Data, data everywhere, but what does it all mean?
At Willow, we often work with organizations that collect a lot of data about their customers, members, or donors, and the rise of software that makes this data collection easier means there’s simply more data being collected than ever before.
Popular narratives around the power of data and its ability to unlock previously hidden insights generate a lot of enthusiasm around existing company or organization databases, but, it’s often difficult to know how to make the best use of all this data.
More is not necessarily better.
When we need to rely on internal client data in our own work, one of the first things we do is ask what we believe are critical questions about the existing database.
When we’re reviewing a database, we start by examining the origins of the data, and—given those origins—who and what is represented by that data.
For example, data that is automatically generated via a transaction is different from data inputted by humans, who may have different interpretations of similar or even the same events. For the latter, we have to be cautious about the consistency of the data. For the former, we have to understand the limits of what has been (or can be) gathered.
In addition, a company or organization may have decades of data, but over time, the information collected and how it is prioritized may have changed.
These initial considerations become particularly important when we’re trying to look at changes over time, because mismatched data points can make for faulty comparisons.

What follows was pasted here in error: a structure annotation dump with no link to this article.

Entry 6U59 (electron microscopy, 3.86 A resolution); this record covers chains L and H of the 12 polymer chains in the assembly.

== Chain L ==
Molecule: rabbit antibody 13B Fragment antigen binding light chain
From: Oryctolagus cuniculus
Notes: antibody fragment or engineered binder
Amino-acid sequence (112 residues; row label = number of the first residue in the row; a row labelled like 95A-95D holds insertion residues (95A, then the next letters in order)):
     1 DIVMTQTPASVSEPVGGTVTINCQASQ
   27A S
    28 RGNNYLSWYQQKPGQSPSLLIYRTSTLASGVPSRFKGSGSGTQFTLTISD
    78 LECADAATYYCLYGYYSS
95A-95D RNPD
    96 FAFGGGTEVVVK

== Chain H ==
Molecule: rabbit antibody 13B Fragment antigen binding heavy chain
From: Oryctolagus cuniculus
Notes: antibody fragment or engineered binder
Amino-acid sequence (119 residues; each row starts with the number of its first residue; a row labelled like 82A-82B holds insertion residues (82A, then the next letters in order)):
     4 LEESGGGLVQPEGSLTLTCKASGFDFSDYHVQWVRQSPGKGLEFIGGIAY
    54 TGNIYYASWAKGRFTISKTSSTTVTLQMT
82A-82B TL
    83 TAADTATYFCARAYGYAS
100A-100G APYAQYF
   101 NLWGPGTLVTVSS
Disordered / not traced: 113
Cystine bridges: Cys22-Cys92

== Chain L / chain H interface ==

Sometimes the data you have is a reflection of what’s available or easy to collect, rather than being complete and representative.
An illustrative example of this is seen in discussions about which college majors translate to the highest wages. This seems like a large, but relatively straightforward proposition, but often the big-picture, headline news on these issues obscures how much data is missing or hidden in these calculations. For example, when wage-to-major data only reflects the first 2–4 years post-graduation, does that truly reflect the average economic outcomes for certain majors?
The estimates may come from the best available data, but what if that data is not sufficient or representative?
And of course, if we’re going to assess the value of a college degree, shouldn’t we also be considering the non-monetary benefits that the overall experience conveys as well?
Data-driven decision-making that’s driven by incomplete data is likely to result in less-than-ideal decisions.
Ultimately, this is the question we want to help our clients answer, and as an independent research company, we can provide perspective that may be difficult to come by for those enmeshed in the day-to-day operations.
Sometimes, data can surprise us with its insights. Other times, there’s gaps that make the data seem disappointing. We have worked with a number of clients who were hoping that the answers to critical questions could be gleaned from their existing data, only to realize that the underlying “why” of a phenomenon cannot be derived from data that is designed to only measure “what” is happening.
(See our previous blog post on “Why We Still Talk to People” for more on this.)
No matter what, an initial inventory of the data helps point the way forward. It may suggest that some new data points should be collected, or that existing data should be organized in a different way.
In other cases, we recommend conducting primary research to help fill in the gaps.
An organization’s database is most definitely an asset that can be used to its advantage. The first step is to fully understand what you’ve got.